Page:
From: Sergey Organov <email@example.com> To: Junio C Hamano <firstname.lastname@example.org> Cc: Jeff King <email@example.com>, firstname.lastname@example.org Subject: Re: [PATCH 3/3] t/t4013: add test for --diff-merges=off Date: Sat, 08 Aug 2020 02:11:45 +0300 [thread overview] Message-ID: <email@example.com> (raw) In-Reply-To: <firstname.lastname@example.org> Junio C Hamano <email@example.com> writes: > Sergey Organov <firstname.lastname@example.org> writes: > >> I asked because I thought you see some essential difference between two >> tests, as you didn't suggest to add similar permutation test to the >> original. I think this reply resolves my doubt. > > Yeah, I didn't explain this very well. I think you actually did in a previous thread where I've suggested to change the order in the existing test to relax it slightly, but more explanations never hurt. > > The thing is that the way "--first-parent" interacts with other > options that countermand "--diff-merges" (i.e. "--no-diff-merges" > and "--diff-merges=off") needs to be highlighted with extra clarity, > simply because "--first-parent" is different from a simple > "combination" of "follow the first parent commit chain while > traversing" and "--diff-merges" [*1*] > > [ *1* It makes it worse that the "-m" option itself changes behavior > (whether it is given explicitly or implied) when used together with > "--first-parent". Unlike "git log -m -p" without "--first-parent", > you cannot see the difference the mainline brought in to the side > branch when the "--first-parent" option is in use. ] The more you explain it, the more I'm reinforced in my view that the whole thing is unnecessary complicated, and that we'd better fix it than try to cast it in stone. > It merely "implies" (or "defaults", which is the usual word we use) > "--diff-merges", so anything the user says explicitly on the command > line countermands it, i.e. This sounds exactly as if "implied" option were put at the beginning of the options list, no? By the way, could you please give an example in documentation where "defaults" is used to mean "implies", or is it informal and just for communication of intentions? I failed to find it myself, see below. > > git log --first-parent --no-diff-merges -p > > does not trigger "--diff-merges" because the user explicitly says > that diffs for patches are unwanted after saying "--first-parent" > (i.e. without "--no-diff-merges" later, we would have done the > "diff-merges" implied by "--first-parent"). > > And > > git log --no-diff-merges --first-parent -p > > does not trigger "--diff-merges" So, do these both effectively resolve to: git log -m --no-diff-merges --first-parent --patch where first -m is the one implied by --first-parent, and the rest are real options relieved from their side-effects, so that reals are mutually independent and thus immune to specific relative positions? > because the user explicitly said that diffs for patches are unwanted > by the time "--first-parent" is seen (i.e. without "--no-diff-merges" > upfront, "--first-parent" would have weighed in to enable > "--diff-merges" behavior, but because the user already said "no", it > wouldn't). This is too complicated for my taste. I believe useful outcome could be achieved without such inter-dependencies, only by using options that /actually/ imply other option(s) by simple substitution, instead of "defaulting", whatever it actually means, that would allow to technically describe options without resorting to guessing user intentions, and without need to explain behavior by outcome of a set of examples. Those particular options aside, there is yet another existing kind of option that we didn't take into account yet: --patch-with-raw Synonym for -p --raw. Synonym! Now, "synonym" means something very definite: that I can safely substitute one for another with no change of semantics, right? So, here it is, the "implies" that I mean -- true substitution, and also with no other side-effects! Synonym, perfect! For myself I call such option a "convenience option", an option that does nothing else but brings in (implies) specific set of other options. OK, let's remember we already have that. [The only problem with it is that even longest form "--patch --raw" is shorter than the option itself, so there doesn't seem to be a point of having this synonym. Looks like historical option converted to "convenience option" some time ago.] Digging further, in an attempt to actually find where "defaults" term is used, I stomped over acutal use of "imply", rather than "default", and then to yet another kind of option, "shorthand"! What a nice name for what I called "convenience option" above, I thought! Let's check: --oneline:: This is a shorthand for "--pretty=oneline --abbrev-commit" used together. Nice, "shorthand" sounds exactly like "shorter synonym", so it must be true substitution! But then, we have this: --no-abbrev-commit:: Show the full 40-byte hexadecimal commit object name. This negates `--abbrev-commit` and those options which imply it such as "--oneline". It also overrides the `log.abbrevCommit` variable. So, --oneline "implies", according to this piece of git documentation, --abbrev-commit, and simultaneously --oneline is "shorthand"=="synonym", that to me means it substitutes --abbrev-commit. The problem is that, as direct consequence of the above, "implies" must mean simple substitution, that contradicts the definition of "implies" being something called "defaults" that you gave at the beginning of your explanations. So, finally, I'm entirely lost in all this, again. There doesn't seem to be strict definition that could be relied upon, and that is not a good sign. [Unrelated, but mention not to forget. According to description above, when --oneline implies --abbrev-commit, the --no-abbrev-commit negates entire --oneline rather than implied --abbrev-commit! Is this a defect of the description, or an intended behavior, I wonder?] > > This is quite different from options that are orthogonal to each > other. We do not need permutations of "log --root --cc" vs "log > --cc --root" tested. We know from the code that they cannot > possibly interact with each other. We could still test the > permutations, and it may give us more "complete" coverage, but it > may be of very low value. These I like very much! Ideally, all the different options would be orthogonal to each other, making things much simpler to grasp, test, and describe, overall. I believe this should be one of the explicit rules or guidelines for design for new options, as well as for fixing old options whenever it's possible without breaking things. > As to permutations of additive options, we do want to make sure they > are truly additive (as opposed to being the "last one wins") and as > a side effect of ensuring the additive nature, we would end up > testing the effect of the order of options given, e.g. "git commit > -m paragraph1 -m paragraph2". These are to be rare exceptions, I think, with explicit tests indeed. > As to permutations of options that directly overrides or opposes > each other, we may want to ensure e.g. that "git log -p -U2 -U4" > uses four context lines and "git log -p -U4 -U2" uses two or that > "git format-patch --attach --no-attach" does not use attachment and > "git format-patch --no-attach --attach" does (i.e. "last one wins"). Yeah, the same option with different values should override itself in general, except additives that you've mentioned above. > > But again, especially for commands that use parse-options API > correctly to implement their command line options, it is hard to get > these two cases wrong (e.g. you need to deliberately write a > callback to make "log -p -U2 -U4" additive to use six context > lines), so it may be of lower value to throughly test permutations. > It would not be as low as testing permutations of unrelated options, > though. This is very good! The only problem remaining is to avoid creating new inter-dependencies and to get rid of existing wherever possible. BTW, the revision.c does not use the parse-options API, right? Is it possible to change that gradually, or should it be done all at once instead? I mean, if I implement new option for revision.c, should I somehow rather use the parse-options API instead of imitating existing code in revision.c? Thanks, -- Sergey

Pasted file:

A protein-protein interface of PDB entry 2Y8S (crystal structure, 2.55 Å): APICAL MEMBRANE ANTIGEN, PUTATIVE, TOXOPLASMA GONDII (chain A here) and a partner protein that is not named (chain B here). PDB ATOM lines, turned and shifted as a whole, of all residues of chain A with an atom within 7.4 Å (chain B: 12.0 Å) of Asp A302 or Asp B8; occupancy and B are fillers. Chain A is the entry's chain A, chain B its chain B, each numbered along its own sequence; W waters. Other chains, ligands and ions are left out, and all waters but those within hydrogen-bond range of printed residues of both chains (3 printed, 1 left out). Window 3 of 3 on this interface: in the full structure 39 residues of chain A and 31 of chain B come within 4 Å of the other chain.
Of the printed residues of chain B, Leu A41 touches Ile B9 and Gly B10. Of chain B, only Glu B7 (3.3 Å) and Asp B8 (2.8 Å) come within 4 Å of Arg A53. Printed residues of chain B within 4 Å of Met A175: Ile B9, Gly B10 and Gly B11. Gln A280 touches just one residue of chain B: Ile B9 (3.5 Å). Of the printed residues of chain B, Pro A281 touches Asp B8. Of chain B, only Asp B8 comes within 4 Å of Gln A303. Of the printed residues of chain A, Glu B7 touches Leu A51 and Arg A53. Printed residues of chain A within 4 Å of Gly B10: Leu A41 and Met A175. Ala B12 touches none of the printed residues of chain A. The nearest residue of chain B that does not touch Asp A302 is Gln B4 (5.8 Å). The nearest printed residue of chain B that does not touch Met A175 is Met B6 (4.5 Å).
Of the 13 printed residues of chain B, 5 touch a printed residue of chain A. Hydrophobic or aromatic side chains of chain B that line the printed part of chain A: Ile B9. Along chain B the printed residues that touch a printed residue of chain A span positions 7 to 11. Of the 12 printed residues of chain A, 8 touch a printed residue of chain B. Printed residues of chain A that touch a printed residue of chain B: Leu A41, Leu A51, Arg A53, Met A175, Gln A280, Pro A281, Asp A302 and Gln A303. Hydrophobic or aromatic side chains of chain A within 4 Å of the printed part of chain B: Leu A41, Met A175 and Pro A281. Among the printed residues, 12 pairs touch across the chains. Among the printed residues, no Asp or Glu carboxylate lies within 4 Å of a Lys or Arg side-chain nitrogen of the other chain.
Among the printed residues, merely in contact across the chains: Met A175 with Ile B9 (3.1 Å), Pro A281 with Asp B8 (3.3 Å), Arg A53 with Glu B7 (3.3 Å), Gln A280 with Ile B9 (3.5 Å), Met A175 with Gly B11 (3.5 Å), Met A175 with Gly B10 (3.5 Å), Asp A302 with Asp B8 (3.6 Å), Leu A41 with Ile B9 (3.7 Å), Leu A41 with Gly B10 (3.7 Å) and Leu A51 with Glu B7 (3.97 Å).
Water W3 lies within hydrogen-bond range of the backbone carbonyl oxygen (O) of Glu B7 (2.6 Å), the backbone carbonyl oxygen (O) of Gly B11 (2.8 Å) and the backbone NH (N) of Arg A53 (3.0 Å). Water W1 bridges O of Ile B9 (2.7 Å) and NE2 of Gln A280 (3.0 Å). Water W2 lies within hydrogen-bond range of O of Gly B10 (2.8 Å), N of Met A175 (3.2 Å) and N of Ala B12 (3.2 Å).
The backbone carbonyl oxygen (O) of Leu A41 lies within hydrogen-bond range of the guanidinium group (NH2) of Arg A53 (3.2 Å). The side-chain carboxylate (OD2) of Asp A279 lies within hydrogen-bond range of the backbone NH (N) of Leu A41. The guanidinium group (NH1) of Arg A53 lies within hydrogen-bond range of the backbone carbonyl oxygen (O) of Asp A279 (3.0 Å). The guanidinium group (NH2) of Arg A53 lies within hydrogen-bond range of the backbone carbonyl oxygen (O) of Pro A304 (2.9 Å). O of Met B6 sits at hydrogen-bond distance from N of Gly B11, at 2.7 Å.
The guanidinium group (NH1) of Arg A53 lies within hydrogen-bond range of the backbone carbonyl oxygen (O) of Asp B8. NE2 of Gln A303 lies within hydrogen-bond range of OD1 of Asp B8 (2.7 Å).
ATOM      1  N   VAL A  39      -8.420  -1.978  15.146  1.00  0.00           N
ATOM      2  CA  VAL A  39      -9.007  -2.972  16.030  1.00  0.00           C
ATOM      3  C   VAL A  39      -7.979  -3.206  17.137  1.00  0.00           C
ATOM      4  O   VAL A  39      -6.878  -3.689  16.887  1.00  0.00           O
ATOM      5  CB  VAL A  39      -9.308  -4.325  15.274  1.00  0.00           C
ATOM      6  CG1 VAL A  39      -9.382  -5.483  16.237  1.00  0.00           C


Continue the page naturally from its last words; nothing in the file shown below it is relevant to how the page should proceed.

next prev parent reply other threads:[~2020-08-15 21:59 UTC|newest] Thread overview: 17+ messages / expand[flat|nested] mbox.gz Atom feed top 2020-08-05 22:08 [PATCH 0/3] Change "--diff-merges" to require parameter Sergey Organov 2020-08-05 22:08 ` [PATCH 1/3] revision: change "--diff-merges" option " Sergey Organov 2020-08-05 22:08 ` [PATCH 2/3] doc/git-log: describe --diff-merges=off Sergey Organov 2020-08-12 0:06 ` Junio C Hamano 2020-08-12 0:48 ` Junio C Hamano 2020-08-12 8:08 ` Sergey Organov 2020-08-05 22:08 ` [PATCH 3/3] t/t4013: add test for --diff-merges=off Sergey Organov 2020-08-05 22:31 ` Junio C Hamano 2020-08-05 22:44 ` Sergey Organov 2020-08-05 23:19 ` Junio C Hamano 2020-08-05 23:44 ` Junio C Hamano 2020-08-06 8:34 ` Sergey Organov 2020-08-06 17:10 ` Junio C Hamano 2020-08-06 20:52 ` Sergey Organov 2020-08-07 23:11 ` Sergey Organov [this message] 2020-08-17 17:17 ` Junio C Hamano 2020-08-17 20:36 ` Sergey Organov